To adopt freedom in our time, either the aristocracy must give up its perks and voluntarily restructure society, or the masses must retake their freedoms bit by bit, day by day, by establishing mini-factories.

Mini-factories will be more successful if each person only does a few, and does them with true excellence.

Freedom will flourish best if there is no organization or even coordination of the mini-factories; if individuals, partners, families and teams identify what is needed in the world and in their own lives and set out to deliver it.

This is especially hard in a time like ours where the employee mindset wants someone to “fix” things (like the economy, health care, education, etc.), exactly when an entrepreneurial mindset is most needed to take risks and initiate the best and most lasting changes.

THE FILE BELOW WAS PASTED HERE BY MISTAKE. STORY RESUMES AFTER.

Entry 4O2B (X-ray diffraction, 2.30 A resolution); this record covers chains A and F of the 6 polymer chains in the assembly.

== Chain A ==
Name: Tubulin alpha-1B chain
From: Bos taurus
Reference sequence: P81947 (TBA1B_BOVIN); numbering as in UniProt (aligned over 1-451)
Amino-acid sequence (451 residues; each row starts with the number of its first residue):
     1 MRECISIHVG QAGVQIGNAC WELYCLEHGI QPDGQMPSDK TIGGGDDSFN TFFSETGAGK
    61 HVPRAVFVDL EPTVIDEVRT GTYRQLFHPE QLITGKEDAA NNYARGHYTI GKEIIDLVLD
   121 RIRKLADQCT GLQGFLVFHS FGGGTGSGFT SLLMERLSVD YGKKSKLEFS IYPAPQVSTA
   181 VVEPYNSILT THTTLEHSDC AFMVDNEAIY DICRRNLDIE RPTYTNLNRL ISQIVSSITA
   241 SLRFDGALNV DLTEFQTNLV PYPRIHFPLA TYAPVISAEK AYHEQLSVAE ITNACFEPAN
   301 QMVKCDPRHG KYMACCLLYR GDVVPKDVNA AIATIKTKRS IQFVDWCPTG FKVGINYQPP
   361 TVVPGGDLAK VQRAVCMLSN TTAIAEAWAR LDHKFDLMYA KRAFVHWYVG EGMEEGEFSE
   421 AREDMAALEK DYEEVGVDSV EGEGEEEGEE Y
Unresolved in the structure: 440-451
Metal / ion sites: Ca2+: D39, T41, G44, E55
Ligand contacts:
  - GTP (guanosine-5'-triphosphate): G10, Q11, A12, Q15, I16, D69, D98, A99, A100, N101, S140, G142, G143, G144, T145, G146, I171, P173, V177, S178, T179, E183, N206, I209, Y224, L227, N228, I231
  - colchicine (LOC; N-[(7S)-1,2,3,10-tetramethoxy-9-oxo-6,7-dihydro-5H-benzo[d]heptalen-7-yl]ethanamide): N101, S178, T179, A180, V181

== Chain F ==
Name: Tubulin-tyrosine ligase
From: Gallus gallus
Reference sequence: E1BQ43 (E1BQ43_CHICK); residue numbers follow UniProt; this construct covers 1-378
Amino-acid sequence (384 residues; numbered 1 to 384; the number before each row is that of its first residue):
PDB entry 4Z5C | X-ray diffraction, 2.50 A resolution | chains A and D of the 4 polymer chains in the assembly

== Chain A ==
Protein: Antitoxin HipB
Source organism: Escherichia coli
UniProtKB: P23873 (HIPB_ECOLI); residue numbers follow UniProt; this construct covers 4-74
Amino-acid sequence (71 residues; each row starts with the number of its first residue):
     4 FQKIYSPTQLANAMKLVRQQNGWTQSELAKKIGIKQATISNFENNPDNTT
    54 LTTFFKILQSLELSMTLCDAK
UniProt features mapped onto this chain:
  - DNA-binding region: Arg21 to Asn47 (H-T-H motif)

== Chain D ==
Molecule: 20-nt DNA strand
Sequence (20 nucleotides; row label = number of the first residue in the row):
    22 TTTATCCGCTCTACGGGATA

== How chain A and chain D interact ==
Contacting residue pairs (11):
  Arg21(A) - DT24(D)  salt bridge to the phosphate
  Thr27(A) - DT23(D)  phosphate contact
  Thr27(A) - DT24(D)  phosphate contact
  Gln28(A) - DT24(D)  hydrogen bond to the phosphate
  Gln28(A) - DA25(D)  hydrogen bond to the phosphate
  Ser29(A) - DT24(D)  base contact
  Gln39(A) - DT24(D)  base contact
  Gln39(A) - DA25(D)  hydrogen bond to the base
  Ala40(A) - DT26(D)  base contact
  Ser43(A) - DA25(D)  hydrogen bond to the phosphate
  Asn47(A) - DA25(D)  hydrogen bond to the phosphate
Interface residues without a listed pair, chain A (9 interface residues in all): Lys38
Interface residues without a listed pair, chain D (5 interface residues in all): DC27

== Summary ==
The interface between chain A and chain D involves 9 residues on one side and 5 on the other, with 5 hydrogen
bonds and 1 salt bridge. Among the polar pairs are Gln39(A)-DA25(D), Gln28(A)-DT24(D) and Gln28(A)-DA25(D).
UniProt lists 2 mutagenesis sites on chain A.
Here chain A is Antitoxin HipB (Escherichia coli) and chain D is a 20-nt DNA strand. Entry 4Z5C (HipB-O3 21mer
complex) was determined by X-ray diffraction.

If real, positive, and effective change is to come, it will most likely be initiated by the people acting as individuals, small groups, and teams.

If it comes from the top, it will tend to only bring more aristocracy, and the day of freedom will be over for now.

Whatever your mini-factory contribution might be, consider that it will help determine the future of freedom.

Is it Worth the Challenge?

Mini-factories can be hard to establish and challenging to build. Many people fail once or several times before they learn to be effective.

But the type of learning that only comes from failing and then trying again is the most important in building leaders and citizens who are capable of maintaining freedom in a society.

Note that this very type of education is rejected in a training model of schooling, where failure is seen as unacceptable and students are taught to avoid it at all costs.